Small-size Capped Bust dollars 1831 to 1838
- Published: Feb 11, 2016, 3 AM
Designs of the Tiimes column from Feb. 29, 2016, Weekly issue of Coin World:
The small size Capped Bust quarter dollars were minted from 1831 through 1838. The diameter was reduced to 24.26 millimeters from the 27 millimeters of 1815 to 1828. All the individual dates are readily available in the marketplace in most grades short of choice Mint State. Coin World’s Coin Values prices Extremely Fine 40 coins from a low of $400 to a high of $425! If we look at the About Uncirculated 55 column, the difference is $900 to $1,100 for a simple date set.
Two reference books printed within the last decade will assist you. The first was by Steve Tompkins, soon followed by one authored by Rory Rea, Dr. Glenn Peterson, John Kovach and myself. Both books have valuable information to assist a collector.
The entire series is represented by only 35 die marriages. Within these 35 die marriages, seven rate at Rarity 5 (46 to 60 pieces extant) or higher, making 20 percent of your set difficult to rare to obtain.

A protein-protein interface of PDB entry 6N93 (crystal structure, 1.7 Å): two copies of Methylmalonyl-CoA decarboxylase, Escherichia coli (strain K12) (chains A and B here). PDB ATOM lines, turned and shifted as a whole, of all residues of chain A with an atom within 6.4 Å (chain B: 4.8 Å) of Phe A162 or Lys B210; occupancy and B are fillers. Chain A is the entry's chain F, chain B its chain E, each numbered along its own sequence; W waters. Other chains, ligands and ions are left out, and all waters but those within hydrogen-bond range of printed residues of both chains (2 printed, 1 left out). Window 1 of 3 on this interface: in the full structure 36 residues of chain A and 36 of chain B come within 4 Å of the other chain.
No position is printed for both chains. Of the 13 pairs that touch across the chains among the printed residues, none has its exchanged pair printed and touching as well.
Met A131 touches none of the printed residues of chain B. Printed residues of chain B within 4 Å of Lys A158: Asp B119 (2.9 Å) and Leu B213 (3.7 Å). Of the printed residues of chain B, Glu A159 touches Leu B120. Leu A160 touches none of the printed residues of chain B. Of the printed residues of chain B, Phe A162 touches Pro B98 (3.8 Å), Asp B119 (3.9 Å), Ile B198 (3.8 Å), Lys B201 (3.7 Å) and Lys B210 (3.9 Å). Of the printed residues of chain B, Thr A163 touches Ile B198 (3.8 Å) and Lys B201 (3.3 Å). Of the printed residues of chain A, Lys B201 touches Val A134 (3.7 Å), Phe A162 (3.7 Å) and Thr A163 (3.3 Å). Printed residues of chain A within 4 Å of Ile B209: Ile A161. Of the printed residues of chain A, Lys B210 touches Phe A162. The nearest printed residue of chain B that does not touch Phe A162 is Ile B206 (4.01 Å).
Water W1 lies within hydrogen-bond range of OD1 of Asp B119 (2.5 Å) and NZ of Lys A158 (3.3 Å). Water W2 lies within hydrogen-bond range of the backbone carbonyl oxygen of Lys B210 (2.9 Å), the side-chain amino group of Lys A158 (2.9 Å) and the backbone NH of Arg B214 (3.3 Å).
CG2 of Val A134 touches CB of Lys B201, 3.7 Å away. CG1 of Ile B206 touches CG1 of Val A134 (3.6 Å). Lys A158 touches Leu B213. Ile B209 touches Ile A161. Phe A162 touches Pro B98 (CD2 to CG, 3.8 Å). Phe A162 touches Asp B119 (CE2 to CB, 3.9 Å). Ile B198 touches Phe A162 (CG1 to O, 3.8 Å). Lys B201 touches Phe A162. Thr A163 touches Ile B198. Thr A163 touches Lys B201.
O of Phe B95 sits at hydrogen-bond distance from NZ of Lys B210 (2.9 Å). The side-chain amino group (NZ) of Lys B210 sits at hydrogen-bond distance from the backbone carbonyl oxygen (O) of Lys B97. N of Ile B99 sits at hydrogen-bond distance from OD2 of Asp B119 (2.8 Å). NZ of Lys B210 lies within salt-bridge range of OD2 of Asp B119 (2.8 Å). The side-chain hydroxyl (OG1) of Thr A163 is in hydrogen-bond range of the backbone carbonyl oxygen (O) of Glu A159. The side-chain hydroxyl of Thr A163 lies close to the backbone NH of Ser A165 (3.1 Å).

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1831 is represented by seven die marriages including the R-5 Browning 3 and the R-5+ (31 to 45) Browning 7. (Both new references employ the Browning attribution numbers from the original 1925 work by Ard W. Browning.) The population of the B-3 marriage approaches 40 coins and the B-7 coin, around 30.
The years 1832 and 1833 are both represented by two readily available die marriages. There will be no “stoppers” in these years.
The date 1834 has five marriages for the year and only one is scarce, the R-5 Browning 5 coin. The census of known B-5 examples is approaches 40 coins.
The year 1835 has the most die marriages for the series, eight in total, including the very scarce B-8 at R-5+. The current estimate of the population for this die marriage is around 30 coins.
The date 1836 has only five die marriages, but the B-5 coin is rated at R-6+ (13 to 18), one of the most difficult coins that you will need to complete your set.
The year 1837 has six die marriages needed to complete the year, including the very scarce B-5 coin at Rarity 5, and the rarest die marriage of the entire series, the B-6, which currently is an R-8, with only two known examples!
The date 1838 completes the series, represented by a lone die marriage rated as a R-1 (more than 1,250 coins). The mintage listed for 1838 is 366,000 coins. This would be, by far, the greatest number of coins struck from a single die pairing for the entire series. Could another die pairing be hiding for this date?
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